Once there was a girl who suffered from a peculiar affliction: she was born with one healthy right arm, and one healthy left wing. When one looked at her from the right side, she appeared to be a perfectly reasonable young girl with curly black hair that flowed to the middle of her back, a slender right arm that moved gracefully, and a profile that looked like the finest 18th century silhouette portraiture ever painted. When one looked at her from the left, that sensible-looking girl lost all reason as a large wing with sweeping, white feathers appeared, elegant in its shape, and grand in nature.
On the day of her birth, she had emerged with a soft cry like a trumpet and as she had no sense of the world yet and no words, just instincts and needs, and everything around her was only mass and shape and color, she had no idea of the clamor and uproar she had caused by simply appearing.
“Oh my god in heaven,” a nurse had said with horror upon seeing the wing. “It that a chicken wing?”
“What a miracle: a swan-child,” another nurse said with reverence. “Like in the fairy tales of old.”
The swan-girl’s father peered into the arms of the doctor and promptly fainted at the sight of a bent-up, wing-shaped appendage attached to his newborn daughter’s shoulder.
The doctor laid the baby swan-girl in the crib awaiting her. A bright, warm light shone down on her; drops were put in her eyes. The doctor then gingerly took hold of the tiny wing and stretched it to its fullest length. It was all fragile bird-like bones with flimsy bird-like feathers. He let it go, and the swan-girl folded it around her body as if to protect it and herself.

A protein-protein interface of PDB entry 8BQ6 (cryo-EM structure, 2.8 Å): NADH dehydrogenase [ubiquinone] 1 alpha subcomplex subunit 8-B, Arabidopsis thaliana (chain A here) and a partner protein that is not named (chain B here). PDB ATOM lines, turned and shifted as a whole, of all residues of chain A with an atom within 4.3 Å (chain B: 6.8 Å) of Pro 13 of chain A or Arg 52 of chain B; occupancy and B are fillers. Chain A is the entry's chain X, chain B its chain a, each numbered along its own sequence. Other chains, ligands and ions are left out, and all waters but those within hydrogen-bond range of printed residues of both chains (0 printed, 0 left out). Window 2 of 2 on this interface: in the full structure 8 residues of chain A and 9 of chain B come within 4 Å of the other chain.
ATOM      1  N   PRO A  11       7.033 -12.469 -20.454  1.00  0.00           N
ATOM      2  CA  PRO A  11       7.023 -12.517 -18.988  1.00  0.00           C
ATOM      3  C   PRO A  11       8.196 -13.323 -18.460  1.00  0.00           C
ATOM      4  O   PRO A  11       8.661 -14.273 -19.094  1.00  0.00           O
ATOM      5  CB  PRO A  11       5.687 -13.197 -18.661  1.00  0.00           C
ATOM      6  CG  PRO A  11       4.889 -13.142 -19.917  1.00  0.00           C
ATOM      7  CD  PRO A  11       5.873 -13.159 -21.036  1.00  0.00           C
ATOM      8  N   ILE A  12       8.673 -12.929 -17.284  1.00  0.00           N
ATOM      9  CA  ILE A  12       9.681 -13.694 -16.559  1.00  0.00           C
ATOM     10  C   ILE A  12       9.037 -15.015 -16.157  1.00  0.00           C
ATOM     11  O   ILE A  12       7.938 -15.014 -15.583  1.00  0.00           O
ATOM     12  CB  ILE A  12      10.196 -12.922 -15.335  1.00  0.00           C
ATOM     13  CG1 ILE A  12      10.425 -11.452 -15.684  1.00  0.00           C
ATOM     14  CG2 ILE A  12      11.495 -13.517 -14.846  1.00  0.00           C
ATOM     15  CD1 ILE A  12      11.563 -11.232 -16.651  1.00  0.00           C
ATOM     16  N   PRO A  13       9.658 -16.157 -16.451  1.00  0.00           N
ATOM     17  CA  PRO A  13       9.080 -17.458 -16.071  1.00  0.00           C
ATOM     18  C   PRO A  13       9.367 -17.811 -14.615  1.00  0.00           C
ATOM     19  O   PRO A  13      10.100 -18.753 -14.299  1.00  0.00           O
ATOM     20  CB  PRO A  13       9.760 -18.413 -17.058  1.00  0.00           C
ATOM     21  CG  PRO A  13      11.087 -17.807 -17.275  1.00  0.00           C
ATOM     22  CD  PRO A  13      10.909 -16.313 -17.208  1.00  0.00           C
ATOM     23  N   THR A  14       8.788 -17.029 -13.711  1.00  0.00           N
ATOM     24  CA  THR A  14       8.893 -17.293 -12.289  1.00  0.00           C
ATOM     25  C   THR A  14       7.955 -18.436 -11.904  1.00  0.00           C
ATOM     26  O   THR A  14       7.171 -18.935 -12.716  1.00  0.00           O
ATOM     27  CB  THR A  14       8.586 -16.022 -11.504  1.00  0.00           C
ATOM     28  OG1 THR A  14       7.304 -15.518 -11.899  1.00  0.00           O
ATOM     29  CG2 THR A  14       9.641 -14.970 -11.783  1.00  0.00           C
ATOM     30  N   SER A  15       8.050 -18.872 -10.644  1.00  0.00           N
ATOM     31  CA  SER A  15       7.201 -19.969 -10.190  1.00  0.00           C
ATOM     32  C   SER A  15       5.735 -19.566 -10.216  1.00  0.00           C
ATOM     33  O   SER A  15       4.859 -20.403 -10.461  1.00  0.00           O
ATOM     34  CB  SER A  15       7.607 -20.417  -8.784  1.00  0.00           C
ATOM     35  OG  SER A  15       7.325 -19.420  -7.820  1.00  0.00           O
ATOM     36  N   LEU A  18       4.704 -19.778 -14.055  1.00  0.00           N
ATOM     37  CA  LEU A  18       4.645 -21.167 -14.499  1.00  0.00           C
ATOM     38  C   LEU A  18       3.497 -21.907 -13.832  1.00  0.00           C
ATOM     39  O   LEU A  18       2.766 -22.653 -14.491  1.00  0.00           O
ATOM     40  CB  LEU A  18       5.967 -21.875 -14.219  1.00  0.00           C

“She seems perfectly healthy,” the doctor said, trying his best to sound knowledgeable, like the medical professional he thought himself to be, and as if he daily delivered children with wings for arms or pig’s hooves for feet. “It’s probably a deformity of some kind.”
The swan-girl’s father had come back to himself some and asked, “Is there anything we can do about…it?”
The doctor appeared to have said all he wanted to say on the matter. He was already half out the door, but he turned to look at the swan-girl’s father. “Cut it off?” he offered, and then disappeared.
“Cut it off!” the nurse who believed the swan-girl a miracle exclaimed. “No need for such drastic talk. Wait and see how functional it will be. You never know, it could be vital to her!”
The swan-girl’s mother, exhausted, confused by the commotion and the talk of a wing, was handed a tiny bundle, half-girl and half-bird, and as soon as she held her daughter in her arms, she did not care even an ounce that the girl had a wing for an arm for the child was, indeed, a miracle to behold, wing or no wing.
The swan-girl fidgeted and stretched her small wing-like arm with its damp, fledging feathers. And if she had any thoughts, being so newly born, perhaps, she, as she flapped that left wing, imagined that she was about to take off.
The swan-girl grew up as any child might. She had a devoted mother who fussed over her to extremes and worried, like all mothers, that her daughter was somehow more fragile than other children. She had a father who tried his hardest to make sense of her as all girls had always been a mystery to him and his daughter, with that wing, was the biggest mystery of them all.
She learned how to walk as her father steadied her, and she would stretch out her little wing for balance.
“I wonder if she thinks she can fly,” her father had pondered once.
“Maybe half of her does,” her mother answered, and they both laughed.
The swan-girl learned to speak by mimicking her parents, who were relieved she did not have the honking tone of a swan’s voice, but sounded like a little girl should; she learned to count using her fingers and feathers, and was exceptionally bright for her age; and for some time she did not understand that she was different. Did all children not have wings for arms? Did they not long to fly? Did they not dream of building a nest on a lake shore and living happily ever after?